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Campaign against new lighting regulations grows

EUROPE -
World News
May 20, 2018
Royal Albert Hall

Alarm at lack of exemption for live sector  

Venues across the continent have shown their support for a campaign against proposed European Union (EU) changes to regulations covering lighting, which it is claimed would have a “devasting” impact on the live entertainment industry.

The UK’s Royal Albert Hall (cap. 5,250) in London and Spain’s Teatro Coliseum (800) in Madrid are among more than 40 venues who have joined the Save Stage
Lighting campaign.

The EU’s Ecodesign Working Plan, aimed predominantly at domestic and office lighting, would have a “devastating” impact on all stage lighting, including tungsten, arc and LED, requiring it to meet the same new criteria,
say critics.

Due to come into force from September 2020, the regulations would affect all live entertainment events where stage lighting is used, including shows at clubs, arena, stadium and festivals, as well as lighting hire companies and equipment
distributors.

Lighting fixtures would have to have a minimum efficiency of 85 lumens per watt and a maximum standby power of 0.5W, in an effort to improve energy efficiency.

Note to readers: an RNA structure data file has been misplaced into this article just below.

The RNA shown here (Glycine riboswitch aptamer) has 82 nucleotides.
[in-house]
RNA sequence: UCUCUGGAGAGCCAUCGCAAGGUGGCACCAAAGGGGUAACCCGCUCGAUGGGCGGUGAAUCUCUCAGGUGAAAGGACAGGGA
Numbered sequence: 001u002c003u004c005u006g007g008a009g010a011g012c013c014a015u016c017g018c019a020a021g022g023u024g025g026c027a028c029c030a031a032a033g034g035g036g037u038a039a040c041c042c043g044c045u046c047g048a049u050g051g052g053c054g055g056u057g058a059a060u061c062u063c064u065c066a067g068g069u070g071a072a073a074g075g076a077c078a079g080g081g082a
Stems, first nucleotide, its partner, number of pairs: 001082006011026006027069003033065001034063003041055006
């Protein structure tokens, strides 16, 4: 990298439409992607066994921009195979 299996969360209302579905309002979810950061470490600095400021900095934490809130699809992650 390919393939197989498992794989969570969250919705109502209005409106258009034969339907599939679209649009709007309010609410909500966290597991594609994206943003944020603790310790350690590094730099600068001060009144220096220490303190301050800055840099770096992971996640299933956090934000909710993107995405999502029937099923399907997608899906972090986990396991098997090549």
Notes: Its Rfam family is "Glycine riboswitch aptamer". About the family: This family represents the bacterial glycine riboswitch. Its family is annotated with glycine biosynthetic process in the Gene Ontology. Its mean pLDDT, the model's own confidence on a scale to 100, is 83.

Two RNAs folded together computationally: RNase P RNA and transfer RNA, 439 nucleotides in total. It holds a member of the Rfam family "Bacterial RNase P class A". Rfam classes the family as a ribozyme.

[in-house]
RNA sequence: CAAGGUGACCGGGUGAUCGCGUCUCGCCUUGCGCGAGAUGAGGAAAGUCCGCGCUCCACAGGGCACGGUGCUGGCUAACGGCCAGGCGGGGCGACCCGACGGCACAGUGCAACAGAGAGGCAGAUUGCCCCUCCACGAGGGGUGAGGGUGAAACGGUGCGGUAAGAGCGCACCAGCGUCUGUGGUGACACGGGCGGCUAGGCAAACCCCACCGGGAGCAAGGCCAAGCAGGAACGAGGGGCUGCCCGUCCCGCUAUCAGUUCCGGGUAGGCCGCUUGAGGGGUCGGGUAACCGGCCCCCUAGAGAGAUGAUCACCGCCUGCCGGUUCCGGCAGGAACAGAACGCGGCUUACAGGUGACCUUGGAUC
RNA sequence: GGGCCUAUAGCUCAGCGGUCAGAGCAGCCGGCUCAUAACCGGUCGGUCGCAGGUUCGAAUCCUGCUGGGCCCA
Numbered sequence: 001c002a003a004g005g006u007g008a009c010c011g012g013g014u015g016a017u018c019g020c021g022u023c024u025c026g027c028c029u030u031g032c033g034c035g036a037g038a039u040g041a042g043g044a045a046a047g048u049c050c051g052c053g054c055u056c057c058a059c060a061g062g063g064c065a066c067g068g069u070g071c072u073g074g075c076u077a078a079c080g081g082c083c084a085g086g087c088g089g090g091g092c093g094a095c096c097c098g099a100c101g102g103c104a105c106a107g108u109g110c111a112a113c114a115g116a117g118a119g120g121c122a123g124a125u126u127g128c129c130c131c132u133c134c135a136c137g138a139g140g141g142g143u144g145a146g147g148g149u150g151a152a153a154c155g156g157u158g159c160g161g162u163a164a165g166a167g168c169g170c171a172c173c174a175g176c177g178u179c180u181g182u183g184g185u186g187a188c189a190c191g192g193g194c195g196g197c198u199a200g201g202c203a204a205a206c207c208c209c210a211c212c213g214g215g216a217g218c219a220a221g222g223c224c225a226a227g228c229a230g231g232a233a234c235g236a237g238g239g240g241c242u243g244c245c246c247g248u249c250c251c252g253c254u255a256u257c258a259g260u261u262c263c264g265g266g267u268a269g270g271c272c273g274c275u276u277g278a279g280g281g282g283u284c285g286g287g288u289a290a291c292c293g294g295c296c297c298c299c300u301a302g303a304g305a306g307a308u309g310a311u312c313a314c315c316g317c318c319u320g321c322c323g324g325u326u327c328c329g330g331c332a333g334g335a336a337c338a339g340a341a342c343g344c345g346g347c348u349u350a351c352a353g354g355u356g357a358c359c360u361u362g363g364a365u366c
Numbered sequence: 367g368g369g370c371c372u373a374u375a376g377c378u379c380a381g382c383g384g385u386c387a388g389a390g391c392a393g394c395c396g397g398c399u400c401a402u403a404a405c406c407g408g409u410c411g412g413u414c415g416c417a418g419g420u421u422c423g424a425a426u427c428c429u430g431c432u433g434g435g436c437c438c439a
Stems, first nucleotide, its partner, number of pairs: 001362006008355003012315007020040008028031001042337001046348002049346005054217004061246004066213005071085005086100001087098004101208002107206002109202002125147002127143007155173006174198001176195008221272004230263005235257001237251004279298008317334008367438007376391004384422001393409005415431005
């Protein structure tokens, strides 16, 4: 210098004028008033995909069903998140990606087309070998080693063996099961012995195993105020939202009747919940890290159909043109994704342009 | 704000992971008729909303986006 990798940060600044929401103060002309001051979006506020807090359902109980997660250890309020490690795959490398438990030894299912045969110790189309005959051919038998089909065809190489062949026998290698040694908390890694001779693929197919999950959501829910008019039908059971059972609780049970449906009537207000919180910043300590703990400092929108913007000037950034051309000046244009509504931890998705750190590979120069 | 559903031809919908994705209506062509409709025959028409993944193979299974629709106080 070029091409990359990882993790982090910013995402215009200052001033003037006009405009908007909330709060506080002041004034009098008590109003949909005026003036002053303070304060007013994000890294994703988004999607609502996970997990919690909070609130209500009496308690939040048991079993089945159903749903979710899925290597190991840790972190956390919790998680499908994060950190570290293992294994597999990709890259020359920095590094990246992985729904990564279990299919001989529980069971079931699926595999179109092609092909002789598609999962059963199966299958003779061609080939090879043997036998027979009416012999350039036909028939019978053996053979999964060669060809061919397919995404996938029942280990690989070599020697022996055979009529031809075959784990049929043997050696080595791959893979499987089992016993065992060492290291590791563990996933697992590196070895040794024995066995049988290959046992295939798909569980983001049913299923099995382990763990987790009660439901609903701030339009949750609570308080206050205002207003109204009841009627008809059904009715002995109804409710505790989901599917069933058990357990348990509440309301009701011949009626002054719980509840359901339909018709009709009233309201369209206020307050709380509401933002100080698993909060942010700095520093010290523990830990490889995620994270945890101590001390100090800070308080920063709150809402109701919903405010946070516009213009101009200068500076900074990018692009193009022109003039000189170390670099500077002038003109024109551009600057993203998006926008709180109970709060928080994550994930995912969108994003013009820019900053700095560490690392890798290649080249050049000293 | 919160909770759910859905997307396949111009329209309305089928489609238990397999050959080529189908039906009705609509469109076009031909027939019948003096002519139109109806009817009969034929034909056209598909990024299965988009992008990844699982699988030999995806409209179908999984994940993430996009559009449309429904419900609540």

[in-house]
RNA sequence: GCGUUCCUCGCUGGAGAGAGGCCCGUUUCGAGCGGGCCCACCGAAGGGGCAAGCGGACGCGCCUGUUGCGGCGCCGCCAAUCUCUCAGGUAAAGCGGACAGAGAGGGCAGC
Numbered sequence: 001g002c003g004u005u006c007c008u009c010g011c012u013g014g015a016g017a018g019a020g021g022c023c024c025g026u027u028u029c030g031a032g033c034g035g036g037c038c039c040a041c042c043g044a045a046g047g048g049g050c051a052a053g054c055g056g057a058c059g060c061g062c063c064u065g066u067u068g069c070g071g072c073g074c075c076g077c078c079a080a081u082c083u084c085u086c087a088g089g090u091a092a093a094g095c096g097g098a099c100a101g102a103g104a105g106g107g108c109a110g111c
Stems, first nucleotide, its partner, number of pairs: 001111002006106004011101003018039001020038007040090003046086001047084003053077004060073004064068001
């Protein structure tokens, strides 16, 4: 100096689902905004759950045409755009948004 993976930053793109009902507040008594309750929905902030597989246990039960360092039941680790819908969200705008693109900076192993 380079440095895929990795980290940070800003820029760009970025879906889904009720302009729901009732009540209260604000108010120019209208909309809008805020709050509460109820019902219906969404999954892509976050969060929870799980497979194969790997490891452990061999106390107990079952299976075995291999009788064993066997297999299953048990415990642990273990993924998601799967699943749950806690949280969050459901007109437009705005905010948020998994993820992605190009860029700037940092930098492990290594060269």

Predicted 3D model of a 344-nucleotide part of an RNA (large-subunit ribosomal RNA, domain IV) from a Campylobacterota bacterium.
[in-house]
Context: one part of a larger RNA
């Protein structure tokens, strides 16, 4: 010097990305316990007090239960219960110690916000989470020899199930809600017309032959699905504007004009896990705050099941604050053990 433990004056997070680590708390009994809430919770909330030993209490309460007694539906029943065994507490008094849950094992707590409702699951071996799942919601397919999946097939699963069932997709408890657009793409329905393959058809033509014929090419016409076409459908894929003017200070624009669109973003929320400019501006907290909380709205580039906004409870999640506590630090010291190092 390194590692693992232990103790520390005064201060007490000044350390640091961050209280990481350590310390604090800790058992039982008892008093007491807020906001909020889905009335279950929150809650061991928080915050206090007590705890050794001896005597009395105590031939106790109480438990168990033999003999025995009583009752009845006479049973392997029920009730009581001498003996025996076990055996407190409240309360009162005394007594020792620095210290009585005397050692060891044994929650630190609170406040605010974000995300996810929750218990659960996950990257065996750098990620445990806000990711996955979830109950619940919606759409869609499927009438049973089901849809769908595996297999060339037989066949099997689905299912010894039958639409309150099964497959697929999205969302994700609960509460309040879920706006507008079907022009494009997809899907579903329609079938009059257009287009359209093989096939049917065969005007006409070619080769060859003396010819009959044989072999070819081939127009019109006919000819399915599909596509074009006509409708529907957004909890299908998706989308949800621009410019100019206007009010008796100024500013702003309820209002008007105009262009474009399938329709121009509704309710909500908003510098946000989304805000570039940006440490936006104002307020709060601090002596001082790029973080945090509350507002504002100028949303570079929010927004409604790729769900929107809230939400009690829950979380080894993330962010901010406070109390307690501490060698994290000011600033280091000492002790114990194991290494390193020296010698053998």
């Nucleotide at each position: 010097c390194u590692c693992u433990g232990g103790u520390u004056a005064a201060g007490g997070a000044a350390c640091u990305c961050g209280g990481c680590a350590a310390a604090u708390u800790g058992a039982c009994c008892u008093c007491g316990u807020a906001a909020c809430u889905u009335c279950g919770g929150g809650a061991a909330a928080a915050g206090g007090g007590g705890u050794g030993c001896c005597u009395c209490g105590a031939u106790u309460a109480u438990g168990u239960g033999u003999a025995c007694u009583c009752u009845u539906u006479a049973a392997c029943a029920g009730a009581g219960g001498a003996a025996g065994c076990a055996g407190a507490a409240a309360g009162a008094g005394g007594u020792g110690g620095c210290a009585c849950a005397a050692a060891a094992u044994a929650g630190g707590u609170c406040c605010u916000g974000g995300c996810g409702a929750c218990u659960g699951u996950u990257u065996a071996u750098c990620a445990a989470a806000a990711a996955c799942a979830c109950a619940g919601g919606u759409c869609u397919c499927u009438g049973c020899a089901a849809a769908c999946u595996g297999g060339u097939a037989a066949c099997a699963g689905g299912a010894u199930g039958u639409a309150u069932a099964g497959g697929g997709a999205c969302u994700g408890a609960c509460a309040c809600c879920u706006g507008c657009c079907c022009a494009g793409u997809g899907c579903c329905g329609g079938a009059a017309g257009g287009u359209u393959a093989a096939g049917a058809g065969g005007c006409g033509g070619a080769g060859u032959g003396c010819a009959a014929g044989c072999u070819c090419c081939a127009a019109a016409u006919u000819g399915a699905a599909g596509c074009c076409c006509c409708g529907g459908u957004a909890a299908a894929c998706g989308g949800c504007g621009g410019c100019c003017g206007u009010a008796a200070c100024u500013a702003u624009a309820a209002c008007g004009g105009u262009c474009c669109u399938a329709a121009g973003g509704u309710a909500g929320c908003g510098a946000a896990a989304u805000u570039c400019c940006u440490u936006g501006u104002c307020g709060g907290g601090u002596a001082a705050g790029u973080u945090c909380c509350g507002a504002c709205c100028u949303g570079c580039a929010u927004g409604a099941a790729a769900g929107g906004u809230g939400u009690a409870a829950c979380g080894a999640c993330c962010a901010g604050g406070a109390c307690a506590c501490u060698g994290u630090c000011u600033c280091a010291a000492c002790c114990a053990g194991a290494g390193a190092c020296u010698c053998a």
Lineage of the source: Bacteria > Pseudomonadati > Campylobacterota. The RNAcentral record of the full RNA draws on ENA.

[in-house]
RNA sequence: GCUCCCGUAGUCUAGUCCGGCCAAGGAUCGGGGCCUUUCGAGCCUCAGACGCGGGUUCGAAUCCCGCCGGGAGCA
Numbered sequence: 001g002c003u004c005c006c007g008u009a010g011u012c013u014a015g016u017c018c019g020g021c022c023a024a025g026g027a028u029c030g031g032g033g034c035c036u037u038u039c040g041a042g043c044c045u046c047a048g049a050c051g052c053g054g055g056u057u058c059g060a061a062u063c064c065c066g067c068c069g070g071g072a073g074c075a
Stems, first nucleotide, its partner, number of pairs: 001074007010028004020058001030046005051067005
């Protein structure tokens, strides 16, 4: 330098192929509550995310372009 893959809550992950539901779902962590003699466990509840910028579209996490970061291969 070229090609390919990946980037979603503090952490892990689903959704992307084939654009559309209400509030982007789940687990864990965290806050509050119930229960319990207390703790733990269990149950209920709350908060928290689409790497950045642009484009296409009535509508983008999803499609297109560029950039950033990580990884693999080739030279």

As much lighting currently in use fails to meet those requirements, it would need to be replaced. Existing regulations contain an exemption for stage lighting, but the new ones do not.

“Should this proposal go ahead as written, and unchecked, the effect on show lighting in Europe will be truly devastating,” says Johanna Town, chair of the UK’s Association of Lighting Designers, which is behind the campaign.

“We are alarmed that the EU has not afforded stage, theatre and show lighting equipment an exemption,” Dave Ridgeway, MD of UK-based lighting company Neg Earth, tells Audience.

“The failure to do so puts the full spectrum of our industry at risk. As a rental company, we will be reliant on our industry’s manufacturers to develop suitable, compliant alternatives to the lamps currently in use. They have clearly stated they simply will not be able to do so
by 2020.

“Rental companies such as us, supplying worldwide tours to some of the biggest artistes, will be seriously affected.”

Christof Hahnl of Germany’s PRG, which has supplied lighting for festivals including Rock am Ring (90,000) and Rock Im Park (70,000) says the impact would be significant.

“Not too much has been made about the changes over here, but it would cause a lot of problems for us,” says Hanhl. “Losing all the tungsten lighting particularly.”

A European-wide petition to keep stage lighting exempt from the legislation has received more than 75,000 signatures.

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